Stories > Technology With A Heart

2015 • Issue 2

Technology With A Heart

  1. NanoSun’s water filtration membrane is made with patented titanium dioxide nanotechnology. Titanium dioxide is a cheap and abundant material that has the ability to accelerate a chemical reaction and to bond easily with water.
  2. Under sunlight or ultra violet rays, pollutants are removed when wastewater passes through the photocatalytic membrane.
  3. The titanium dioxide nano particle skill the bacteria and break down organic compounds in the wastewater.
  4. Clean drinking water is produced.


Depending on the specific end product needed , the titanium dioxide nanofiber can be combined with carbon, copper, zinc or tin to produce multifunctional membranes.


Clean drinking water for the whole world? This pipe dream may soon become a reality with home-grown start-up NanoSun’s first-of-its-kind invention: a cost-effective and multifunctional water filtration membrane that converts wastewater into clean drinking water.





arely three years old, NanoSun, a Singapore start-up, is already getting its fair share of attention with its invention, a multifunctional water filtration membrane which can quickly convert wastewater to drinking water.

This membrane has the potential to revolutionise the water industry. According to a UN-Water Global Analysis and Assessment of Sanitation and Drinking-Water 2014 Report, some 748 million people have no access to drinking water, and an estimated 1.8 billion people drink contaminated faecal water.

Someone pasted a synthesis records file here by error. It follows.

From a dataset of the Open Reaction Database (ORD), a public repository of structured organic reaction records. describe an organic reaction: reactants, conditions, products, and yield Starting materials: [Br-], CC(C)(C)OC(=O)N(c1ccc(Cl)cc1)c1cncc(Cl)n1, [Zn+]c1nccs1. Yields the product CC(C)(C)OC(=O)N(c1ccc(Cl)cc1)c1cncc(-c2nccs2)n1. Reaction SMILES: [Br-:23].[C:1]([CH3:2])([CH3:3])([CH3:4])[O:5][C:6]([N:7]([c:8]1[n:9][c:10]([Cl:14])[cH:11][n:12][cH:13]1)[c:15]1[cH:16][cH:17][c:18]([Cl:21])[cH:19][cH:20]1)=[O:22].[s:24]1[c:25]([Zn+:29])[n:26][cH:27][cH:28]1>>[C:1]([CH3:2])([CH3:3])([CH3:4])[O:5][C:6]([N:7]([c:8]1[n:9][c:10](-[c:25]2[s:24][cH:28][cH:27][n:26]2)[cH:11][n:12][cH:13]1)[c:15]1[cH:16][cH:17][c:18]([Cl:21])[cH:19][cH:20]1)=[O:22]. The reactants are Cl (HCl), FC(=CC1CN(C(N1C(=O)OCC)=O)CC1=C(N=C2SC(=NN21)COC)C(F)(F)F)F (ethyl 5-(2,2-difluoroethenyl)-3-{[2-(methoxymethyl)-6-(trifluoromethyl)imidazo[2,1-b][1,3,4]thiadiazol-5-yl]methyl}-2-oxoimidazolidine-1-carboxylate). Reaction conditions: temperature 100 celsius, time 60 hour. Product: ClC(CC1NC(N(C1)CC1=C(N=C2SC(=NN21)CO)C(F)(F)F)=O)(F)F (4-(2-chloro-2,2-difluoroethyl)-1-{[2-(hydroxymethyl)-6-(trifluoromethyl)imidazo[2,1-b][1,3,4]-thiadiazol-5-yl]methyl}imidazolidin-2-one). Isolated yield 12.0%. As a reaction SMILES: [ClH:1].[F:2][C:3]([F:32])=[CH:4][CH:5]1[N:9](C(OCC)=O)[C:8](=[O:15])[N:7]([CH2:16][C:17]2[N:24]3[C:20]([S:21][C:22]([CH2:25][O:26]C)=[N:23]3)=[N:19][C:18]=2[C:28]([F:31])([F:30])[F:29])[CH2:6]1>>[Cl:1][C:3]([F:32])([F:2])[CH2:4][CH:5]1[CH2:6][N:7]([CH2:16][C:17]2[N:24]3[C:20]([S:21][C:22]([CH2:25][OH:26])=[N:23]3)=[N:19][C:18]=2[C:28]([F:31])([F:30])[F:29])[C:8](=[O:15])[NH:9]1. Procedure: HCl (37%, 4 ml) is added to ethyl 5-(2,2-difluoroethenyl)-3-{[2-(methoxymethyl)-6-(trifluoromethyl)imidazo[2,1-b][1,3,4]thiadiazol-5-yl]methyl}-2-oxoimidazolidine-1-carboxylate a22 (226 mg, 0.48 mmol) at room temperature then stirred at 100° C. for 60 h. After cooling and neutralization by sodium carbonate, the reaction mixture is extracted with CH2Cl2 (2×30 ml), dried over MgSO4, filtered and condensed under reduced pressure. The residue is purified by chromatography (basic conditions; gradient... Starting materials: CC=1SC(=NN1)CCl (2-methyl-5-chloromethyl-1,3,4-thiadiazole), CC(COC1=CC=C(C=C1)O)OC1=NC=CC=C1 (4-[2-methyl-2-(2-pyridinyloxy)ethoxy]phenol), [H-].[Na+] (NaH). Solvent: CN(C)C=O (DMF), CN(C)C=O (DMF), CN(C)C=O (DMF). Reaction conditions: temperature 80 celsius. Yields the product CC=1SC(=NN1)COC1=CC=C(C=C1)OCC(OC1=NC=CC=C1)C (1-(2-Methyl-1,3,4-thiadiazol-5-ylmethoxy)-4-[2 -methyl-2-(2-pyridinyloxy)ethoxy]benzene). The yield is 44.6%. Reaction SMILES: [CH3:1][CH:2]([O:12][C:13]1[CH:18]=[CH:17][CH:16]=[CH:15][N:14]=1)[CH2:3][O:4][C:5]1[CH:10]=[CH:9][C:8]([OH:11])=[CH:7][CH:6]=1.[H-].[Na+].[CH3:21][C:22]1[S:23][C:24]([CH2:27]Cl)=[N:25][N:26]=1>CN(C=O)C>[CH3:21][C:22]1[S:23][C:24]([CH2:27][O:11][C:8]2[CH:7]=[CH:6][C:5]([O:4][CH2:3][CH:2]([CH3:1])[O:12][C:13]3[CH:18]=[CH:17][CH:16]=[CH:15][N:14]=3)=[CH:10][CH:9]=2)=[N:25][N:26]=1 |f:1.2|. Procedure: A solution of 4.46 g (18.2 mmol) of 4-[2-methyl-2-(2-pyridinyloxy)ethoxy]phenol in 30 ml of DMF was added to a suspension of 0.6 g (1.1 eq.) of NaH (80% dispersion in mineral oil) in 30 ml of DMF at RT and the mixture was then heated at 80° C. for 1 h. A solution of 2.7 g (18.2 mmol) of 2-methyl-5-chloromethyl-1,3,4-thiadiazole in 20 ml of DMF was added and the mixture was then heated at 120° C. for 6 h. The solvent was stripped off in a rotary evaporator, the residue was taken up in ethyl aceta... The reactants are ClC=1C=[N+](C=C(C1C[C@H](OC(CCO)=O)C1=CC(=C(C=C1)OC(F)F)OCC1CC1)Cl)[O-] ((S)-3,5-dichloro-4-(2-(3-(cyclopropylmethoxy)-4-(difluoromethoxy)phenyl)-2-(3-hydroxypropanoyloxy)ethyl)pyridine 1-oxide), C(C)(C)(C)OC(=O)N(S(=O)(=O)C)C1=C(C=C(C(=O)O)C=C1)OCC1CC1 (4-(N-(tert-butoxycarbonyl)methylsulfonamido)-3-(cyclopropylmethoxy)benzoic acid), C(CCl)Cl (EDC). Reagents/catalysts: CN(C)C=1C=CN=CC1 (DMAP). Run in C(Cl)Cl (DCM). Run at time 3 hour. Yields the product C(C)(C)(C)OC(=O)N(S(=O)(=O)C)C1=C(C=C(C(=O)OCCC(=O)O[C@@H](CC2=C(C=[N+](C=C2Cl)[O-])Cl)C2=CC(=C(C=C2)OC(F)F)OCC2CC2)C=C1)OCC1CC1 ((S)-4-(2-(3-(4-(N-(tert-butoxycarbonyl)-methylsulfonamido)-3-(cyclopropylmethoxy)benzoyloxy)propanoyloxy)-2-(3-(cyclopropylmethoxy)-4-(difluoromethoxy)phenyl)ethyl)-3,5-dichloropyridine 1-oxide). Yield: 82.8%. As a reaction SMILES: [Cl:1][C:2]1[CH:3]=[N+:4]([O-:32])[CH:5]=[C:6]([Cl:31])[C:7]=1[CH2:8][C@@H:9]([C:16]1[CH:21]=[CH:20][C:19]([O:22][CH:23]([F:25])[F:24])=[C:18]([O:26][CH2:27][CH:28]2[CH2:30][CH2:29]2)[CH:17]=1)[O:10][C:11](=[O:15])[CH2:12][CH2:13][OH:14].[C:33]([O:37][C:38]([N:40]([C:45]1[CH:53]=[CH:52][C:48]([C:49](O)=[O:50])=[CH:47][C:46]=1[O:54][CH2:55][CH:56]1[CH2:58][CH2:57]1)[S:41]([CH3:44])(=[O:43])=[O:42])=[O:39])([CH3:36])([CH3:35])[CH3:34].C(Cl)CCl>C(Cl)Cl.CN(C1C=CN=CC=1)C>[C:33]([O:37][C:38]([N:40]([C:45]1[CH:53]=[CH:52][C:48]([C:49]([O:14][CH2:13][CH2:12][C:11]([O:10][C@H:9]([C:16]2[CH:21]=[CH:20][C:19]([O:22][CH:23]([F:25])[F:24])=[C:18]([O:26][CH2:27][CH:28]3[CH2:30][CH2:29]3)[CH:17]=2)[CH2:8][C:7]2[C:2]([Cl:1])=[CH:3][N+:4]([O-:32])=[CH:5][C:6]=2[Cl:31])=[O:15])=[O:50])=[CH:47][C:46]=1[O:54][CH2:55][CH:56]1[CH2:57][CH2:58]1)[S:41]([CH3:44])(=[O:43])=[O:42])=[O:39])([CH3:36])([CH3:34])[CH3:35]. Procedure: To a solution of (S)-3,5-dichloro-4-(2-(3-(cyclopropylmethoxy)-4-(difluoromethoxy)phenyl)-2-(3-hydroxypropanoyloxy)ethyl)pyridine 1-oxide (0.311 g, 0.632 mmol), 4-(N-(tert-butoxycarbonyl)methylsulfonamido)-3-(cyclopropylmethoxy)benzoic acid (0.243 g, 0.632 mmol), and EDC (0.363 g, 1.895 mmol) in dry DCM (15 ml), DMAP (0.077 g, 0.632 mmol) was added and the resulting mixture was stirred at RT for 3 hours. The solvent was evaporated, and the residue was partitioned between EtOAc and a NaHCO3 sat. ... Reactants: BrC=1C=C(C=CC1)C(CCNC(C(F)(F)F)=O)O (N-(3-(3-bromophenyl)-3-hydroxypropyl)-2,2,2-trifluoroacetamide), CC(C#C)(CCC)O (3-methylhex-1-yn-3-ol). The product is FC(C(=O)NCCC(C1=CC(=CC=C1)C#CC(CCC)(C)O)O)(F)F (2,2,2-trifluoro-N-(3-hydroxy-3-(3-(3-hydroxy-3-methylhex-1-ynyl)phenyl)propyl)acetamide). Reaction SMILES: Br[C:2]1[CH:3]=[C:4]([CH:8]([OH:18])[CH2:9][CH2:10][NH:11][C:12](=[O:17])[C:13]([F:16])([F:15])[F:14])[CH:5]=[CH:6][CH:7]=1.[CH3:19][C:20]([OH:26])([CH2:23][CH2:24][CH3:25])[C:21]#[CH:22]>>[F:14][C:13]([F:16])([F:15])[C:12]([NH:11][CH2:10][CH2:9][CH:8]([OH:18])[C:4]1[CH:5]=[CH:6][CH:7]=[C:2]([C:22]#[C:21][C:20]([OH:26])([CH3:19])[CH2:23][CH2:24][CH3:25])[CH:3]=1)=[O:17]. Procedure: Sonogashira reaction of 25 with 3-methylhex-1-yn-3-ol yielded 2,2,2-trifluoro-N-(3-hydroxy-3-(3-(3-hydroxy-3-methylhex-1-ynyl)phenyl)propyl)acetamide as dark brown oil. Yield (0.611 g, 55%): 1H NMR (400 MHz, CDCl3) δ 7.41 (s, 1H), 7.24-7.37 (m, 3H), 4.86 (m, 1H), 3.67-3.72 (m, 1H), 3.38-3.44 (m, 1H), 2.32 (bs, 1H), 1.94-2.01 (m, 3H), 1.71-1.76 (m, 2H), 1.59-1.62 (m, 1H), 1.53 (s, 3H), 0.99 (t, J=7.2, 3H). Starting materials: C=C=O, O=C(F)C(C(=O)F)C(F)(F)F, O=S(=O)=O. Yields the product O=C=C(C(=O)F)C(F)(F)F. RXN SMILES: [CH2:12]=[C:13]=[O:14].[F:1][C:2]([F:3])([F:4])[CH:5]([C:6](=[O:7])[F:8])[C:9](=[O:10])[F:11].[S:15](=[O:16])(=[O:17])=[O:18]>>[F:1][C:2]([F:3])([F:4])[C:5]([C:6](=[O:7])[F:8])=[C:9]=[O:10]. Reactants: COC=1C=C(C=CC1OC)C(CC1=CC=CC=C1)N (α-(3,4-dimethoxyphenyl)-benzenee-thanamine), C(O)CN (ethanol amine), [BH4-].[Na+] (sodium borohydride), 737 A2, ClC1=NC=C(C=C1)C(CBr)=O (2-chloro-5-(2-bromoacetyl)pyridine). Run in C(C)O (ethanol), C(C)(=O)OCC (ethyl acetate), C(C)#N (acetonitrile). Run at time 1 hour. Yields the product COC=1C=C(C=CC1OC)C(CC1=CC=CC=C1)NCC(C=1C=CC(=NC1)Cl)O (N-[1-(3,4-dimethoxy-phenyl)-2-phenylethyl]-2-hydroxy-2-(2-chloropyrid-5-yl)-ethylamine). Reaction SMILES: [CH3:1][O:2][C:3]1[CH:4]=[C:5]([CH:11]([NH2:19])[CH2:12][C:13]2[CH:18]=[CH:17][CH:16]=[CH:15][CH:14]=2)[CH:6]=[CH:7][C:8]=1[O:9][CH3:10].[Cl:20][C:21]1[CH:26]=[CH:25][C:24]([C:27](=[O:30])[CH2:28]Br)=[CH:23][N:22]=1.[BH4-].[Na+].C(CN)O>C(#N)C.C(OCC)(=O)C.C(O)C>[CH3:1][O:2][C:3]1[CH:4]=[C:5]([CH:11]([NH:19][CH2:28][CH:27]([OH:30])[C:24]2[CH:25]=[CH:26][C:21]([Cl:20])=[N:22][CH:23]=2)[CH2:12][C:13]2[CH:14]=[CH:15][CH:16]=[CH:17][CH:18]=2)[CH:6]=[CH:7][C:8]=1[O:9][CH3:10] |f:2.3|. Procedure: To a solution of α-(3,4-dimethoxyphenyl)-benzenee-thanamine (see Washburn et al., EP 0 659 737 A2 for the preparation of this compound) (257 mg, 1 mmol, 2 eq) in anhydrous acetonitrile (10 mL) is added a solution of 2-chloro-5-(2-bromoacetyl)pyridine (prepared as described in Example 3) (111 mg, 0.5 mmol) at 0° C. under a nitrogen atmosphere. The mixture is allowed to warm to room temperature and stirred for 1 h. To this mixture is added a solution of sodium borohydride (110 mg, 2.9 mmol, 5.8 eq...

While it may still be premature for these populations to be celebrating, when NanoSun steps up its game, its invention could well be on its way to solving one of the most pressing problems of our time.

Based out of Nanyang Technological University (NTU), Associate Professor Darren Sun (pictured, left) from NTU’s School of Civil and Environmental Engineering is the brains behind NanoSun’s water membrane, while Adjunct Professor Wong Ann Chai (pictured, right) from the Nanyang Business School provides financial perspective.

Together, they have created a product that answers the need for cost-effective technology to treat wastewater as urbanisation picks up pace.

Says Prof Sun: “What the world needs – and what we have developed – is a breakthrough technology which can turn large volumes of polluted or untreated water into drinking water quickly, safely and at a fraction of the cost.”


The membrane certainly scores points on many levels, possibly blowing its competitors, literally, out of the water. For starters, it offers the perfect solution to biofouling – the gradual accumulation of water-borne organisms on wet surfaces – that is a major challenge for the US$200 billion (S$270 billion) global water industry.

Traditional water filtration processes usually leave conventional membranes, made of plastic or ceramic, clogged with what they are trying to remove, thus obstructing water flow. However, NanoSun’s self-cleaning membrane kills organic material and bacteria when they come into contact with it.